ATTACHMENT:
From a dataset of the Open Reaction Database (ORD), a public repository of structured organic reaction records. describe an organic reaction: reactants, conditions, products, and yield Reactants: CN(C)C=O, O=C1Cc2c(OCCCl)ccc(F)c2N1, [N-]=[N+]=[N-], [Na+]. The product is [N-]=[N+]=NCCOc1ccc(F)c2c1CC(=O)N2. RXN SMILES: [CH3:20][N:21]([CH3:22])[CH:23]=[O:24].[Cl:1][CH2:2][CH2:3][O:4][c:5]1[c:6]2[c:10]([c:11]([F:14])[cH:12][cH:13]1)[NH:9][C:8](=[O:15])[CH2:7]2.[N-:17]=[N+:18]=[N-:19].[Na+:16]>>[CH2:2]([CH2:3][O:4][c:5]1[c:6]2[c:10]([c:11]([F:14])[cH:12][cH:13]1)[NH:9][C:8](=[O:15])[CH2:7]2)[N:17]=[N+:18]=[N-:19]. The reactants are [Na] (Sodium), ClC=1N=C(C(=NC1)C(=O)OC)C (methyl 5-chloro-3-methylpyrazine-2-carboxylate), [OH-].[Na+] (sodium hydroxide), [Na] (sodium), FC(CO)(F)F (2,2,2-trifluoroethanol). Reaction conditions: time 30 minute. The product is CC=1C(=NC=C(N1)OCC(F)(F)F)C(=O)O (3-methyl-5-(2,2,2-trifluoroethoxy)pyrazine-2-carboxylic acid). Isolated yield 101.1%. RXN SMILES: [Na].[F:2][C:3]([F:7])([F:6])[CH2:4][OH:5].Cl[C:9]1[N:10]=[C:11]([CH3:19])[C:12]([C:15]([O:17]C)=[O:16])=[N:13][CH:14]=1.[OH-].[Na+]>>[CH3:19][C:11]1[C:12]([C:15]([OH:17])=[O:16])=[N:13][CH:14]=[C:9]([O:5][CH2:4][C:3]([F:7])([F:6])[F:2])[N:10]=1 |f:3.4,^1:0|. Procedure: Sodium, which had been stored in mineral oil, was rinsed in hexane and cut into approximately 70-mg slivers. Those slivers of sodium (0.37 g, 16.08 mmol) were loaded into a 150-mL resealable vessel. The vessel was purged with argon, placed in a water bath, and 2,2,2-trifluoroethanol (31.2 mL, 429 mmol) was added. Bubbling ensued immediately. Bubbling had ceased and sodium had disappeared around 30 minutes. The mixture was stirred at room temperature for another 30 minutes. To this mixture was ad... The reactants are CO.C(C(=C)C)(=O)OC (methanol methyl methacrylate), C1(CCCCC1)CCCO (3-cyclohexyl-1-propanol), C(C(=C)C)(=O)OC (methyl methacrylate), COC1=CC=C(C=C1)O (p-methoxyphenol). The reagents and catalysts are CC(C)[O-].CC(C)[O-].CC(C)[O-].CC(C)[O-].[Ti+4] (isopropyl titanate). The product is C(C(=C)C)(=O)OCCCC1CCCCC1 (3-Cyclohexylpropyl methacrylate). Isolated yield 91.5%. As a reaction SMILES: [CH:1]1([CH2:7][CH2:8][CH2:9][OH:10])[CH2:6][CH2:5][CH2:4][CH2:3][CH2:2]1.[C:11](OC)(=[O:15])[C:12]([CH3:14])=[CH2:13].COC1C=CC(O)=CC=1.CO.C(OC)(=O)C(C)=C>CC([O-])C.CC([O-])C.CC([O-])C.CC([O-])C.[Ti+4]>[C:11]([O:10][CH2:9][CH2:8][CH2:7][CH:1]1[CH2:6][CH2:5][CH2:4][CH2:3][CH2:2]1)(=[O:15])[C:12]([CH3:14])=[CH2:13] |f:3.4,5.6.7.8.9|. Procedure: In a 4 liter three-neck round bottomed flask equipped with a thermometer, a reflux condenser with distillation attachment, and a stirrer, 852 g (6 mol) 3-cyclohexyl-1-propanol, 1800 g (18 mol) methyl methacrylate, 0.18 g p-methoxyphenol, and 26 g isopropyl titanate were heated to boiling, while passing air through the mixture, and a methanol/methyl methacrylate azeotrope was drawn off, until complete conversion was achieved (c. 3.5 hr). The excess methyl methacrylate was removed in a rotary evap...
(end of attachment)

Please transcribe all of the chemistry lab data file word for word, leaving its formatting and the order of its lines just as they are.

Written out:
From a dataset of the Open Reaction Database (ORD), a public repository of structured organic reaction records. describe an organic reaction: reactants, conditions, products, and yield Reactants: CN(C)C=O, O=C1Cc2c(OCCCl)ccc(F)c2N1, [N-]=[N+]=[N-], [Na+]. The product is [N-]=[N+]=NCCOc1ccc(F)c2c1CC(=O)N2. RXN SMILES: [CH3:20][N:21]([CH3:22])[CH:23]=[O:24].[Cl:1][CH2:2][CH2:3][O:4][c:5]1[c:6]2[c:10]([c:11]([F:14])[cH:12][cH:13]1)[NH:9][C:8](=[O:15])[CH2:7]2.[N-:17]=[N+:18]=[N-:19].[Na+:16]>>[CH2:2]([CH2:3][O:4][c:5]1[c:6]2[c:10]([c:11]([F:14])[cH:12][cH:13]1)[NH:9][C:8](=[O:15])[CH2:7]2)[N:17]=[N+:18]=[N-:19]. The reactants are [Na] (Sodium), ClC=1N=C(C(=NC1)C(=O)OC)C (methyl 5-chloro-3-methylpyrazine-2-carboxylate), [OH-].[Na+] (sodium hydroxide), [Na] (sodium), FC(CO)(F)F (2,2,2-trifluoroethanol). Reaction conditions: time 30 minute. The product is CC=1C(=NC=C(N1)OCC(F)(F)F)C(=O)O (3-methyl-5-(2,2,2-trifluoroethoxy)pyrazine-2-carboxylic acid). Isolated yield 101.1%. RXN SMILES: [Na].[F:2][C:3]([F:7])([F:6])[CH2:4][OH:5].Cl[C:9]1[N:10]=[C:11]([CH3:19])[C:12]([C:15]([O:17]C)=[O:16])=[N:13][CH:14]=1.[OH-].[Na+]>>[CH3:19][C:11]1[C:12]([C:15]([OH:17])=[O:16])=[N:13][CH:14]=[C:9]([O:5][CH2:4][C:3]([F:7])([F:6])[F:2])[N:10]=1 |f:3.4,^1:0|. Procedure: Sodium, which had been stored in mineral oil, was rinsed in hexane and cut into approximately 70-mg slivers. Those slivers of sodium (0.37 g, 16.08 mmol) were loaded into a 150-mL resealable vessel. The vessel was purged with argon, placed in a water bath, and 2,2,2-trifluoroethanol (31.2 mL, 429 mmol) was added. Bubbling ensued immediately. Bubbling had ceased and sodium had disappeared around 30 minutes. The mixture was stirred at room temperature for another 30 minutes. To this mixture was ad... The reactants are CO.C(C(=C)C)(=O)OC (methanol methyl methacrylate), C1(CCCCC1)CCCO (3-cyclohexyl-1-propanol), C(C(=C)C)(=O)OC (methyl methacrylate), COC1=CC=C(C=C1)O (p-methoxyphenol). The reagents and catalysts are CC(C)[O-].CC(C)[O-].CC(C)[O-].CC(C)[O-].[Ti+4] (isopropyl titanate). The product is C(C(=C)C)(=O)OCCCC1CCCCC1 (3-Cyclohexylpropyl methacrylate). Isolated yield 91.5%. As a reaction SMILES: [CH:1]1([CH2:7][CH2:8][CH2:9][OH:10])[CH2:6][CH2:5][CH2:4][CH2:3][CH2:2]1.[C:11](OC)(=[O:15])[C:12]([CH3:14])=[CH2:13].COC1C=CC(O)=CC=1.CO.C(OC)(=O)C(C)=C>CC([O-])C.CC([O-])C.CC([O-])C.CC([O-])C.[Ti+4]>[C:11]([O:10][CH2:9][CH2:8][CH2:7][CH:1]1[CH2:6][CH2:5][CH2:4][CH2:3][CH2:2]1)(=[O:15])[C:12]([CH3:14])=[CH2:13] |f:3.4,5.6.7.8.9|. Procedure: In a 4 liter three-neck round bottomed flask equipped with a thermometer, a reflux condenser with distillation attachment, and a stirrer, 852 g (6 mol) 3-cyclohexyl-1-propanol, 1800 g (18 mol) methyl methacrylate, 0.18 g p-methoxyphenol, and 26 g isopropyl titanate were heated to boiling, while passing air through the mixture, and a methanol/methyl methacrylate azeotrope was drawn off, until complete conversion was achieved (c. 3.5 hr). The excess methyl methacrylate was removed in a rotary evap...